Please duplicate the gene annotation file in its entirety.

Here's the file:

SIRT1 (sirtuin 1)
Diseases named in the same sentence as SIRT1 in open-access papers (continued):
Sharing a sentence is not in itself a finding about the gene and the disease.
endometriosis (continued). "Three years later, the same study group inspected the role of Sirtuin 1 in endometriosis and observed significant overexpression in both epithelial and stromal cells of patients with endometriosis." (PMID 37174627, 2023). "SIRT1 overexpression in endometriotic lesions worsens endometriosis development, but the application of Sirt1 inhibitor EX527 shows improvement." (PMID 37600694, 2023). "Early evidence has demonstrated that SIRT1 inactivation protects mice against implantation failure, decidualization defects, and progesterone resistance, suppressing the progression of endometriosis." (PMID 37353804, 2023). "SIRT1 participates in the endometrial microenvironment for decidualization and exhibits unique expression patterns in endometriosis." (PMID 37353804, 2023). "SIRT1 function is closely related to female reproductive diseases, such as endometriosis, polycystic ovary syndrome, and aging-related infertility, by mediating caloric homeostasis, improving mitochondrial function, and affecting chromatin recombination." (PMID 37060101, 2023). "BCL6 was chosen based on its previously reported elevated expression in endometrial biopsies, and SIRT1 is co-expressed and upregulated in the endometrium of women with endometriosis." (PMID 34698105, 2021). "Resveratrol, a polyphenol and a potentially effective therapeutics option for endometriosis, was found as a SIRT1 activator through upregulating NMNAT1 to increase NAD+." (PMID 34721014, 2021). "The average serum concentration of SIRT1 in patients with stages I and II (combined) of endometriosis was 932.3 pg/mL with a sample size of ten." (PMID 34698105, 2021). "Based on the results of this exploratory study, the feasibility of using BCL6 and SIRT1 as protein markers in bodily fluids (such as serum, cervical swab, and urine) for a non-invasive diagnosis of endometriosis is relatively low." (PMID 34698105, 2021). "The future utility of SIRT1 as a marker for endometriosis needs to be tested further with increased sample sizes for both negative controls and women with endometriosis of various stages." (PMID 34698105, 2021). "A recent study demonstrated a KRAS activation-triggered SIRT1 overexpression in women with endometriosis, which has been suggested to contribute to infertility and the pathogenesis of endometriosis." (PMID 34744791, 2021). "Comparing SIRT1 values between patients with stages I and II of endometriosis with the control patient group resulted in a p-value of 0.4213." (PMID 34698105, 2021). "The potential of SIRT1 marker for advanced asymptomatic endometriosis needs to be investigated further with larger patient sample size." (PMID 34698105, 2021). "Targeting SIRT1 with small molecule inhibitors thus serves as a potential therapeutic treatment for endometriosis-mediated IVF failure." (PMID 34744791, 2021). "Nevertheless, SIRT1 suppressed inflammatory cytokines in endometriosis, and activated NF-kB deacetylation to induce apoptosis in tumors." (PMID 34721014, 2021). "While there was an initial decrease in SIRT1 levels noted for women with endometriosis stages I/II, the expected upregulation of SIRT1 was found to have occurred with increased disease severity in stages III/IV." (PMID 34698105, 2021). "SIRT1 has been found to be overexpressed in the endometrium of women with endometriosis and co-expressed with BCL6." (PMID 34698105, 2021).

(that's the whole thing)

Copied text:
SIRT1 (sirtuin 1)
Diseases named in the same sentence as SIRT1 in open-access papers (continued):
Sharing a sentence is not in itself a finding about the gene and the disease.
endometriosis (continued). "Three years later, the same study group inspected the role of Sirtuin 1 in endometriosis and observed significant overexpression in both epithelial and stromal cells of patients with endometriosis." (PMID 37174627, 2023). "SIRT1 overexpression in endometriotic lesions worsens endometriosis development, but the application of Sirt1 inhibitor EX527 shows improvement." (PMID 37600694, 2023). "Early evidence has demonstrated that SIRT1 inactivation protects mice against implantation failure, decidualization defects, and progesterone resistance, suppressing the progression of endometriosis." (PMID 37353804, 2023). "SIRT1 participates in the endometrial microenvironment for decidualization and exhibits unique expression patterns in endometriosis." (PMID 37353804, 2023). "SIRT1 function is closely related to female reproductive diseases, such as endometriosis, polycystic ovary syndrome, and aging-related infertility, by mediating caloric homeostasis, improving mitochondrial function, and affecting chromatin recombination." (PMID 37060101, 2023). "BCL6 was chosen based on its previously reported elevated expression in endometrial biopsies, and SIRT1 is co-expressed and upregulated in the endometrium of women with endometriosis." (PMID 34698105, 2021). "Resveratrol, a polyphenol and a potentially effective therapeutics option for endometriosis, was found as a SIRT1 activator through upregulating NMNAT1 to increase NAD+." (PMID 34721014, 2021). "The average serum concentration of SIRT1 in patients with stages I and II (combined) of endometriosis was 932.3 pg/mL with a sample size of ten." (PMID 34698105, 2021). "Based on the results of this exploratory study, the feasibility of using BCL6 and SIRT1 as protein markers in bodily fluids (such as serum, cervical swab, and urine) for a non-invasive diagnosis of endometriosis is relatively low." (PMID 34698105, 2021). "The future utility of SIRT1 as a marker for endometriosis needs to be tested further with increased sample sizes for both negative controls and women with endometriosis of various stages." (PMID 34698105, 2021). "A recent study demonstrated a KRAS activation-triggered SIRT1 overexpression in women with endometriosis, which has been suggested to contribute to infertility and the pathogenesis of endometriosis." (PMID 34744791, 2021). "Comparing SIRT1 values between patients with stages I and II of endometriosis with the control patient group resulted in a p-value of 0.4213." (PMID 34698105, 2021). "The potential of SIRT1 marker for advanced asymptomatic endometriosis needs to be investigated further with larger patient sample size." (PMID 34698105, 2021). "Targeting SIRT1 with small molecule inhibitors thus serves as a potential therapeutic treatment for endometriosis-mediated IVF failure." (PMID 34744791, 2021). "Nevertheless, SIRT1 suppressed inflammatory cytokines in endometriosis, and activated NF-kB deacetylation to induce apoptosis in tumors." (PMID 34721014, 2021). "While there was an initial decrease in SIRT1 levels noted for women with endometriosis stages I/II, the expected upregulation of SIRT1 was found to have occurred with increased disease severity in stages III/IV." (PMID 34698105, 2021). "SIRT1 has been found to be overexpressed in the endometrium of women with endometriosis and co-expressed with BCL6." (PMID 34698105, 2021).